To mark World AIDS Day, Katherine Ott takes us back almost 40 years when people began to sicken and die from a mysterious and frightening disease that became a global pandemic.
It has been almost 40 years since the first official reports of HIV and AIDS began to alarm the public. It was not called that back then, of course, and all anyone knew is that people—first young gay men, then heterosexual women, injection drug users and then hell broke loose—were sick with diseases that were highly unusual for them. The importance of this history lies both in the sheer notoriety of the virus and in the significant impact the syndrome has had on American science, life, and culture. The global impact is equally immense. AIDS is the most publicized disease of the past half-century and has become a household word, but even today many people lack a historical context for why it is so feared and so devastating.
The history of HIV-AIDS has been told many times, from different perspectives. Analysis is widely available on the internet and in professional journals, books, and newspapers, and don’t forget the health information distributed everywhere from doctor’s offices, schools, grocery stores, and restaurants, to phone booths and gas station bathrooms. Rather than simply replicate what others have done and aware that we can’t tell much of the complicated history in a small space, The American History Museum created an exhibition (now online) that concentrates on the epidemic’s earliest years, 1981-1987.
Another reason to focus on the early years is the dramatic difference in tone and urgency when compared with today. My interns and other young people with whom I work approach STIs (sexually transmitted infections) and protection as largely uncontroversial and not very interesting. They have little comprehension of the intensity of the conflict that surrounded public discussion of sex, drugs, condoms, and LGBTQ legitimacy back in the 1980s.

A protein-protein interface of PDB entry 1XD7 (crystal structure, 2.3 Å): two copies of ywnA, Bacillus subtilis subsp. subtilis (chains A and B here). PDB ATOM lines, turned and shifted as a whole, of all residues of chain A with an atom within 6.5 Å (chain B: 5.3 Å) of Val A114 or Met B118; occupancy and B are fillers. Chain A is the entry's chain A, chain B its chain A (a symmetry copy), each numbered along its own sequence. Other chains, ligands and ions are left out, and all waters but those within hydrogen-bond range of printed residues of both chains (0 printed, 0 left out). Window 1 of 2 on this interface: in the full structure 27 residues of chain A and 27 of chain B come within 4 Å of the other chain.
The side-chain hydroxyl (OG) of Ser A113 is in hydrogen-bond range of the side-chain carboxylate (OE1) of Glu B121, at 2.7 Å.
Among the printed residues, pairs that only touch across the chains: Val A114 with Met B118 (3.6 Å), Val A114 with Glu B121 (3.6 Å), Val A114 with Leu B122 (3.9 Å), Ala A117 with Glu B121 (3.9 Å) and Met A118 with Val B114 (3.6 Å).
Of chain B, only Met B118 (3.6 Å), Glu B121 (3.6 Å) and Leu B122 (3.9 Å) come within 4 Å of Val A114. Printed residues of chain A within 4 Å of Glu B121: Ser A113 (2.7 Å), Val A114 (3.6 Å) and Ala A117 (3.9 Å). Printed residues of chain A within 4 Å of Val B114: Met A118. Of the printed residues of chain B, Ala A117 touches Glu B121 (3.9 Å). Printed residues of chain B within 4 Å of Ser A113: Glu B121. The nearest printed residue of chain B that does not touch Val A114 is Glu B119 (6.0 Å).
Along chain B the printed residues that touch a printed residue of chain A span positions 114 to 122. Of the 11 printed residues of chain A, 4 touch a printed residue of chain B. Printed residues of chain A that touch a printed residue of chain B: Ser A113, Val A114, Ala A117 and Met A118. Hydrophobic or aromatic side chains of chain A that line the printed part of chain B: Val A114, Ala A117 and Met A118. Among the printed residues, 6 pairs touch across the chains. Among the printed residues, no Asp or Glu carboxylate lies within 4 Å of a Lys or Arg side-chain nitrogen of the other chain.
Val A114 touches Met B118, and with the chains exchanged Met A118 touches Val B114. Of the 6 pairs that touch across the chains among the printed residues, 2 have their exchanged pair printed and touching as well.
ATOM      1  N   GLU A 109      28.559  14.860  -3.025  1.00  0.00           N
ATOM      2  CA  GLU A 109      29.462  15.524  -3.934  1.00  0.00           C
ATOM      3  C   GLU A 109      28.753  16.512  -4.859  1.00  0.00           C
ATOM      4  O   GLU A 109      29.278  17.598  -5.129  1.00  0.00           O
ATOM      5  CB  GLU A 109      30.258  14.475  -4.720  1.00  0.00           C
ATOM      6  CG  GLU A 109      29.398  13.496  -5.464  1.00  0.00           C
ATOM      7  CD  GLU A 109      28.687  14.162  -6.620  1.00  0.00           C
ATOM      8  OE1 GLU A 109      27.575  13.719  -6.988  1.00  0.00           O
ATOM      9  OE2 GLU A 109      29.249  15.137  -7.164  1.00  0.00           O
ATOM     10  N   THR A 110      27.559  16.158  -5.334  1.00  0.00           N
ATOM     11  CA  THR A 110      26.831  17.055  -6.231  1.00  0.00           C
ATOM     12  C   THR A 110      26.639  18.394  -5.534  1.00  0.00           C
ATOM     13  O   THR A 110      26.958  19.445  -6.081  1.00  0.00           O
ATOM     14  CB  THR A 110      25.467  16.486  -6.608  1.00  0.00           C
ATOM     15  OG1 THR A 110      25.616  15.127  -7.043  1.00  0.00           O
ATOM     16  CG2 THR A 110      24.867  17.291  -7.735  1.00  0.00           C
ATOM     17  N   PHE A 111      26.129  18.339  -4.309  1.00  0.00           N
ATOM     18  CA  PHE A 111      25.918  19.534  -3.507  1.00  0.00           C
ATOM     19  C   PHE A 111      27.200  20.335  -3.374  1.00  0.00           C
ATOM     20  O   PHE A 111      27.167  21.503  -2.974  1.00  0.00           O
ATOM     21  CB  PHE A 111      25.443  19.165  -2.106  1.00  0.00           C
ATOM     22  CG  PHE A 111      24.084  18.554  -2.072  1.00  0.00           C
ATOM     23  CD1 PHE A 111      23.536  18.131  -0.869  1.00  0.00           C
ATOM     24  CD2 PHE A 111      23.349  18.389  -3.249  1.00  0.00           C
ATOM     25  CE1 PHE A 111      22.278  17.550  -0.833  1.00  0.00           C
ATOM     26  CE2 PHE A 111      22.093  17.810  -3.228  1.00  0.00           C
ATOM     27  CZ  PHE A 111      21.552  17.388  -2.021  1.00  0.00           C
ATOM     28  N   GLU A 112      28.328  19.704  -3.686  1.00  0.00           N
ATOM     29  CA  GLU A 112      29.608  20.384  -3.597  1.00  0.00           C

The museum has a strong collection of objects related to HIV and AIDS. We have been collecting objects and other materials almost from the beginning. The ephemera are especially rich, such as ACT UP posters, demonstration flyers, health information pamphlets, and magazines. We also have lab equipment from Jay Levy’s San Francisco lab (one of the scientists who isolated the virus), various medications, lots of condoms, needle exchange objects, political buttons and T-Shirts, an AIDS Memorial Quilt panel for Roger Lyons, red ribbons, and more.
Visit the online exhibition “HIV and AIDS Thirty Years Ago” for a look at the public health, scientific and political responses in the early phase (1981-87) of the global pandemic, including oral histories and interviews.
Listen to our award-winning podcast, Sidedoor: “This color is who I am,” which takes a look at the early HIV/AIDS crisis through the eyes of artist Frank Holliday, whose life and work were changed by it forever.
This is an edited version of a post by Katherine Ott, curator in the Division of Medicine and Science at the National History Museum, that was originally published by the Museum of American History blog, “O Say Can You See?”
Posted: 1 December 2018